The miscues were more mental, a lack of execution, than they were an example of how difficult the closing stretch at Carnoustie can be, and that’s not good enough for Spieth.
“That's what I would consider as a significant advantage for me is recognizing where the misses are,” said Spieth, who was tied for 68th when he completed his round. “It felt like a missed opportunity.”
Perez: R&A does it right, 'not like the USGA'
CARNOUSTIE, Scotland – Pat Perez didn’t even attempt to hide his frustration with the USGA at last month’s U.S. Open, and after an opening-round 69 at The Open, he took the opportunity to double down on his displeasure.
“They (the R&A) do it right, not like the USGA,” Perez said of the setup at Carnoustie. “They've got the opposite [philosophy] here. I told them, you guys have it right, let the course get baked, but you've got the greens receptive. They're not going to run and be out of control. They could have easily had the greens just like the fairway, but they didn't. The course is just set up perfect.”
Concerns at Shinnecock Hills reached a crescendo on Saturday when the scoring average ballooned to 75.3 and only three players broke the par of 70. Of particular concern for many players, including Perez, were some of the hole locations, given how fast and firm the greens were.
“The U.S. Open could have been like this more if they wanted to. They could have made the greens a bit more receptive,” Perez said. “These greens are really flat compared to Shinnecock. So that was kind of the problem there is they let it get out of control and they made the greens too hard.”
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Ball headed O.B., Stone (68) gets huge break
CARNOUSTIE, Scotland – Brandon Stone knew it when he hit it.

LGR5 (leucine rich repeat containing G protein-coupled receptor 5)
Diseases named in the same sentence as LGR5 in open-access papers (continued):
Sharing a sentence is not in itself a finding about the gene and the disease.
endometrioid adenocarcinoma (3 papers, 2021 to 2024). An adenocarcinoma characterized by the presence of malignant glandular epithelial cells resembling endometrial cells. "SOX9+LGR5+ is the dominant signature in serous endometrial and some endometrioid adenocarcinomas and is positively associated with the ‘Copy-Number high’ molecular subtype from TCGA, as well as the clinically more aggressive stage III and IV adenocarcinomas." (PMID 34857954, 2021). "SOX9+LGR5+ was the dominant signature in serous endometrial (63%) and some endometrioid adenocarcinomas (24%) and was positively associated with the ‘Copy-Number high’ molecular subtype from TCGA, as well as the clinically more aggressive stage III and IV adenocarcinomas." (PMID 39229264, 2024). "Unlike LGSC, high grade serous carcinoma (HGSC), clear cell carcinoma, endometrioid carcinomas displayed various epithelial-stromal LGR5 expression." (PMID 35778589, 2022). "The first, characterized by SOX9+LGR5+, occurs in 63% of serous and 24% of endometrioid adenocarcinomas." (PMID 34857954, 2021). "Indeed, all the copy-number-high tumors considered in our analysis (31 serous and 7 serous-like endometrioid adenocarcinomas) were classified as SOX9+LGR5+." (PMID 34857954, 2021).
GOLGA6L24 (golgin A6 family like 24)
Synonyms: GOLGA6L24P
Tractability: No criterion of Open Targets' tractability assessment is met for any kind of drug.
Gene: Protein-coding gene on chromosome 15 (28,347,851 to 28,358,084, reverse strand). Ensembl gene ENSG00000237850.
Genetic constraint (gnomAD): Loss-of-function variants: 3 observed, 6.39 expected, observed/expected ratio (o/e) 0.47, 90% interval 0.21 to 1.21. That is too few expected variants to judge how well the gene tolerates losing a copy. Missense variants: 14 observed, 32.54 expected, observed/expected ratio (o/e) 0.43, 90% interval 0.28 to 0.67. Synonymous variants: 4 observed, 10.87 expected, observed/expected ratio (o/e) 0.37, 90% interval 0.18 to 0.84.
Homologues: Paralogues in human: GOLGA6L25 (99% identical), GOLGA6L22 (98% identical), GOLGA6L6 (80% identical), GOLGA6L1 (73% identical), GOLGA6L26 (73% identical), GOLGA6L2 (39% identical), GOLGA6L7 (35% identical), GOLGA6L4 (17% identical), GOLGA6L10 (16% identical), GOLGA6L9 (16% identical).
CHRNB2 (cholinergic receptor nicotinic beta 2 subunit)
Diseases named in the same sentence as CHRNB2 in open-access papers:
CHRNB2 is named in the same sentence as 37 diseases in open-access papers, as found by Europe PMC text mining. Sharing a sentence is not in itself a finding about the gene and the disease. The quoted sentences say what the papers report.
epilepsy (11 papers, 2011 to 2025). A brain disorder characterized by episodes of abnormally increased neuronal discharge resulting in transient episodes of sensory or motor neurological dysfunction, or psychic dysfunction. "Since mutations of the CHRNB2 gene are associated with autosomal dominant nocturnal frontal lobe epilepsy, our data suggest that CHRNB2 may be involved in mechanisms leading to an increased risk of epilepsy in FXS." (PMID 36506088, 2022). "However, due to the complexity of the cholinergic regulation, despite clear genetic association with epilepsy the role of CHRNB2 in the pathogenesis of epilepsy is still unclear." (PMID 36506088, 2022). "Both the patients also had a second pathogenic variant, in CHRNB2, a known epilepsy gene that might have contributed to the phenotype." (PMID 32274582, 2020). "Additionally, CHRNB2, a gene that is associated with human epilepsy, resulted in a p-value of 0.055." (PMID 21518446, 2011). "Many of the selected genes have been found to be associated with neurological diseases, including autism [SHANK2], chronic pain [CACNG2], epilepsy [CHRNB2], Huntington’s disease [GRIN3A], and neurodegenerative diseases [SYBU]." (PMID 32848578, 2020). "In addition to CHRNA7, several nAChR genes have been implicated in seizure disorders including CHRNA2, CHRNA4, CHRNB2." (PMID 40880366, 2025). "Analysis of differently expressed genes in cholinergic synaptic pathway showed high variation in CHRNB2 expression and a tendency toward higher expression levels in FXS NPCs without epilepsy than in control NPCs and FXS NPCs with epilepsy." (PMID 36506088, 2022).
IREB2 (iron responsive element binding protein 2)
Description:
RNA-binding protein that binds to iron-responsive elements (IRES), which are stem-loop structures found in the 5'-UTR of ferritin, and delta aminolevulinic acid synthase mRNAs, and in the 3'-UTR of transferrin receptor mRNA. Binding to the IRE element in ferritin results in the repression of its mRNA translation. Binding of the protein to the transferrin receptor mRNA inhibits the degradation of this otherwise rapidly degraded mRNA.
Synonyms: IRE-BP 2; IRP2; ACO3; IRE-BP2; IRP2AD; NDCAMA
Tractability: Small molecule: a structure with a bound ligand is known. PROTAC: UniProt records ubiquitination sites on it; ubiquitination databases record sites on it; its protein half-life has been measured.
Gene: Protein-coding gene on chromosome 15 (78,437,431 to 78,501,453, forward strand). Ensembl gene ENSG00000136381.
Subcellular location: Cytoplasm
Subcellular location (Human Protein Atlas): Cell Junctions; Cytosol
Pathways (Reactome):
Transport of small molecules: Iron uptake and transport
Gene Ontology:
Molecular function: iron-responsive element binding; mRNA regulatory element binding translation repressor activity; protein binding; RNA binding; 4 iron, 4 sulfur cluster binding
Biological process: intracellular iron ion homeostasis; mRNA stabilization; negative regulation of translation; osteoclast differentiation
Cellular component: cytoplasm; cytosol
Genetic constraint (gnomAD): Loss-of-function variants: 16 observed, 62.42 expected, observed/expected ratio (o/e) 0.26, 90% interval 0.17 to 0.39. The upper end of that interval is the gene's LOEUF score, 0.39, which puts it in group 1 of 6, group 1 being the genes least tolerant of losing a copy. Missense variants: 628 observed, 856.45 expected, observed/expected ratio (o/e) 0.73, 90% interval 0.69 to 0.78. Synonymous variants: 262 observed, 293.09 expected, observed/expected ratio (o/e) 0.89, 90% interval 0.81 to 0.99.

“I knew I hit it out of bounds,” the South African said following his opening round in the 147th Open Championship.
Stone’s second shot on the par-4 18th, from the left fescue, was pulled into the grandstands, which are marked as O.B. But instead of settling in with the crowd, the ball ricocheted back towards the green and nearly onto the putting surface.
Stone made his par and walked away with a 3-under 68, two shots off the early lead.
“I really didn’t put a good swing on it, bad contact and it just came out way left,” Stone said. “I feel so sorry for the person I managed to catch on the forehead there, but got a lucky break.
“When you get breaks like that you know you’re going to have good weeks.”
It’s been more than just good luck recently for Stone. He shot 60 in the final round – missing a 9-foot birdie putt for the first 59 in European Tour history – to win last week’s Scottish Open. It was his third career win on the circuit and first since 2016. It was also just his first top-10 of the season.
“A testament to a different mental approach and probably the change in putter,” said Stone, who added that he switched to a new Ping Anser blade model last week.
“I’ve been putting, probably, the best I have in my entire life.”
This marks Stone’s sixth start in a major championship, with his best finish a tie for 35th in last year’s U.S. Open. He has a missed cut and a T-70 in two prior Open Championships.